Here's to Getting Lucky

It's a special honor to have Carolyn Ritterson Lew guest blogging with us today. She's an amazing Couragion role model!

- Melissa


As a woman who works in a cancer biology lab with mostly male coworkers, I sat down and thought about how it was that I got here while so many other girls did not. The simple answer: I didn’t know any better. In my case, that was a good thing. I was lucky enough to have parents who were just as happy to enroll me in kickball and soccer as they would have been to put me in ballet and gymnastics classes. Of the ten people enrolled in my entering class in graduate school, seven of them were women – really smart ones at that. In other words: I got lucky.  It wasn’t until I got to my current position that I realized I was outnumbered, but you know what? At this point, I know I’m just as good as the guys. The goal now is for girls like me not to be the outliers, but the norm.

Society has a way of telling girls it’s better to be pretty than to be smart. A recent study in the UK showed that most girls think that STEM subjects were too hard for them and that boys were better suited to excel in these areas. But why? Is it because we’re programming them to think this way? Is gender inequality just ingrained into our culture? Even in Hollywood, far away from the STEM world, female movie stars are asked more about the designers they’re wearing, their workout routines, and their skincare regimens than they are asked about the roles they play – a problem their male counterparts encounter much less frequently.

Luckily for the next generation of girls, there’s hope! A couple of organizations have recognized this cultural gap and have decided to do something about it. First, sick of stereotypical girls’ clothing that suggests girls should think more about how they look than how they think, the companies associated with Clothing Without Limits aim to encourage kids to express themselves and their interests through their clothing. They make kids clothing for girls (and sometimes boys too!) that allow them to do so. Bonus: they come in other colors BESIDES pink and purple.

TV is getting in on the action, too. Project Mc2 is a miniseries for tween girls that aims to show them that the labels “smart”, “pretty”, and “cool” are not mutually exclusive. The series follows four female students,each of which excels in a different area of STEM, helping them save the day when they are recruited to a secret spy organization. The show aims to provide girls with female role models their age who are kicking butt and taking names using their STEM smarts. The girls’ mentor in the show is Danica McKellar (Winnie from “The Wonder Years”) who, in addition to being a successful actress, graduated summa cum laude with a Math degree from UCLA, has authored several academic research papers, and has written several math books with a young female audience in mind. Talk about a great role model!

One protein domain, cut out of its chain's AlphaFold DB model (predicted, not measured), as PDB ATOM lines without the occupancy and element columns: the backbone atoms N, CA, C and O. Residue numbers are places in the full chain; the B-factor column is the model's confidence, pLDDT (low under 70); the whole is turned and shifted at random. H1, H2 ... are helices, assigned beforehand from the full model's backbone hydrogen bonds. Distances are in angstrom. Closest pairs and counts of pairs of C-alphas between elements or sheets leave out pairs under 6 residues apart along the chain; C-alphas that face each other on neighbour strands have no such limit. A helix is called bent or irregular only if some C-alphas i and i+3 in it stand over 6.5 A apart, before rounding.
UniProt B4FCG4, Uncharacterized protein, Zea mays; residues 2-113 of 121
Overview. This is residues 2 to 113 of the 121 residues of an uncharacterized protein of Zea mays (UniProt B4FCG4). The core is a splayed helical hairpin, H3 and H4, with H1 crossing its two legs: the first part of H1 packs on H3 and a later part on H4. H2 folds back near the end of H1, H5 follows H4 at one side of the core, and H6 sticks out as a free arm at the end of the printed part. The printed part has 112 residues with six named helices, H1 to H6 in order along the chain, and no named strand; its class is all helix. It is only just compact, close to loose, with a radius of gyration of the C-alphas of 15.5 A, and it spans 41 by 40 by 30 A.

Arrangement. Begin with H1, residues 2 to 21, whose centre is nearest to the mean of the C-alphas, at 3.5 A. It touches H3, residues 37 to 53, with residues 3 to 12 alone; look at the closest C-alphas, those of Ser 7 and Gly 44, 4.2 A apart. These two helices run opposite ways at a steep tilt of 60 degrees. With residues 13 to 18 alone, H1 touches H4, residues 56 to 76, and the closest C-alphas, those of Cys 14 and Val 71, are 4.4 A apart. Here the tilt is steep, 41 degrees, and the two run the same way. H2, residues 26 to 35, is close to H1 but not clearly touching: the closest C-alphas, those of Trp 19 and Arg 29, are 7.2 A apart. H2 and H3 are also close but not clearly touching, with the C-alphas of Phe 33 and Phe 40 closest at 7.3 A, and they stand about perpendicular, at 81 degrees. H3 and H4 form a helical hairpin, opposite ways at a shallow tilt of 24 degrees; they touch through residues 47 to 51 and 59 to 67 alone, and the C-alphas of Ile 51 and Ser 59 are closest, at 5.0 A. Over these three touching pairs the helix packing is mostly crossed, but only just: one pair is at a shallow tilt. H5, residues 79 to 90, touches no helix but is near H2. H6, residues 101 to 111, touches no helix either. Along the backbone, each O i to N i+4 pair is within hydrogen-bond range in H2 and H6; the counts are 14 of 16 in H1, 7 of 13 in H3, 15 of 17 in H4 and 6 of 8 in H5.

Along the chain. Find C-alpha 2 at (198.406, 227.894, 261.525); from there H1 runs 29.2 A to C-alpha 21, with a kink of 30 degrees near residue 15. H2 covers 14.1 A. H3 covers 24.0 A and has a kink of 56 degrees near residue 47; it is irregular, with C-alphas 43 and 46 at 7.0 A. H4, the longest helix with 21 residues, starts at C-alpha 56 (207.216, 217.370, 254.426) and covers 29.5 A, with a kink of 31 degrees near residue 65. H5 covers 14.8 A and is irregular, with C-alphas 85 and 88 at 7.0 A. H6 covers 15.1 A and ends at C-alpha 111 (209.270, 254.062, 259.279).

Things aren’t perfect for smart girls yet, but they’re improving. Here’s to whole new group of them that just don’t know any better.


About Carolyn:

Dr. Carolyn Ritterson Lew, Ph.D., is a postdoctoral fellow training in the Theodorescu Laboratory at the University of Colorado Cancer Center, where she studies novel drivers and suppressors of bladder cancer.  Her interests include alterations in cancer metabolic pathways and targeting these pathways for novel treatment options. She majored in Cell Biology and Biochemistry at  Bucknell University and completed her Ph.D. work in Molecular and Cell Biology and Biochemistry at Boston University. Outside of the lab, she enjoys traveling, hiking, playing and watching sports (Go Eagles!), and spending time with her family. 



Hollywood Reporter, February 2015, “An executive producer for E! red-carpet coverage and the creator of #AskHerMore weigh in on the questions asked of women at the Oscars.”

Huff Post Parents, December 2014, “You Are What You Wear”,

Clothing Without Limits

The Mary Sue, August 2015, “Project Mc2: Netflix’s Science-Loving Secret Spy Girls”

The Associate Press: The Big Story, August 2015 .”Tween series 'Project Mc2' puts smart girls in the spotlight”,

Amazon, July 2008, “Math Doesn't Suck: How to Survive Middle School Math Without Losing Your Mind or Breaking a Nail,

Melissa RisteffComment